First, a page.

"I have retained counsel who has vigorously investigated this case and the difficulty of acquiring facts at this posture convinces me that examination of all the Grand Jury testimony is essential to my defense."
No specific reference was made to a need for examination of statements of witnesses obtained by the State, or a request for copies of any such statements.
At the argument of the motion defense counsel not only sought leave to examine the grand jury minutes; he pursued also permission "to inspect, copy and photograph all statements * * *" as indicated in paragraph (a) of the notice described above. The argument of the parties although not included in the appendix has been examined by us. In substance defendant asserted by his attorney that he needed the State's statements of witnesses because he could not recall the circumstances of the shooting. See Farmer v. State, supra, 42 N.J., at p. 582. Apparently because of the insanity defense and the allegation of lack of memory of the shooting, the trial court granted the motion and signed a discovery order in the precise language set forth above as paragraphs (a) through (g) of the notice. In doing so Judge Convery commented that the decision "went further than any court has." The ruling required a liberal view of Revised Criminal Practice rule R.R. 3:3-7, and relaxation of R.R. 3:5-11, infra.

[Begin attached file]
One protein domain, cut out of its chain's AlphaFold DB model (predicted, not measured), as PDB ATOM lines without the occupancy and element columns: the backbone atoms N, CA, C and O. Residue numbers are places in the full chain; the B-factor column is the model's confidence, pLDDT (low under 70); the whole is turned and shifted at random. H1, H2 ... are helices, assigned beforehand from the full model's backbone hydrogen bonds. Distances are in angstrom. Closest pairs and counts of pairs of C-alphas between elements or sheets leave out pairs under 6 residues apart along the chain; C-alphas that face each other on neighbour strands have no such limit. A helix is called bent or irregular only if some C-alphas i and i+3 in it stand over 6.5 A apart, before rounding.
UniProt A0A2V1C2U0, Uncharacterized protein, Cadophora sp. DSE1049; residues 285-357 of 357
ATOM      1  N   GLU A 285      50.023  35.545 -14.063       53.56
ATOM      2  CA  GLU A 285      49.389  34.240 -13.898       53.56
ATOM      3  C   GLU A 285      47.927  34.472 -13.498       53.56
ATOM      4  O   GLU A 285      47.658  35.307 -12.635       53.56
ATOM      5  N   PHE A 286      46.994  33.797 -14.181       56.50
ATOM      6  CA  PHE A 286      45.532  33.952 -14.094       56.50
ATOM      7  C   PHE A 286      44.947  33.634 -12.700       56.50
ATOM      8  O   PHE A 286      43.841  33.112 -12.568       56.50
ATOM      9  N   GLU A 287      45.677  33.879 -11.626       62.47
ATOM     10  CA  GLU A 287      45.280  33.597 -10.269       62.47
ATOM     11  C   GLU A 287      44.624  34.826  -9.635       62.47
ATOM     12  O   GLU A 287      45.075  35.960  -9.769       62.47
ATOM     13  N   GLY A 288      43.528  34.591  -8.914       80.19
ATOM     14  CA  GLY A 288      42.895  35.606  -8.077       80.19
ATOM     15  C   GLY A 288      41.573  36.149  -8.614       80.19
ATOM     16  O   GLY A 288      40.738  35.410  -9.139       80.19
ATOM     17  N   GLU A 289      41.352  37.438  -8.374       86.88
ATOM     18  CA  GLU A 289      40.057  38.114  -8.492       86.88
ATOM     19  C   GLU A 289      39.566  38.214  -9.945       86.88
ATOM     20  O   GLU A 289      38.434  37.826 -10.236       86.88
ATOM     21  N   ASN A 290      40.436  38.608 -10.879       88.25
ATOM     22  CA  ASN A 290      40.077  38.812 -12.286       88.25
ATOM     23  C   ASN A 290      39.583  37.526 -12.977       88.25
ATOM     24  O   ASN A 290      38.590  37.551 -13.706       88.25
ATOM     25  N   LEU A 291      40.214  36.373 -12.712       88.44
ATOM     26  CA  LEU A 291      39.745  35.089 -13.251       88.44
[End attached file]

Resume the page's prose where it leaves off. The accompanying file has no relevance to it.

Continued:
In argument defense counsel said:
"But we stand before the bar ready to go to trial with a defendant whom, I think, it has to be admitted suffered amnesia and was insane at the time. I am before the bar of Justice. I don't know what happened. The State does know what happened.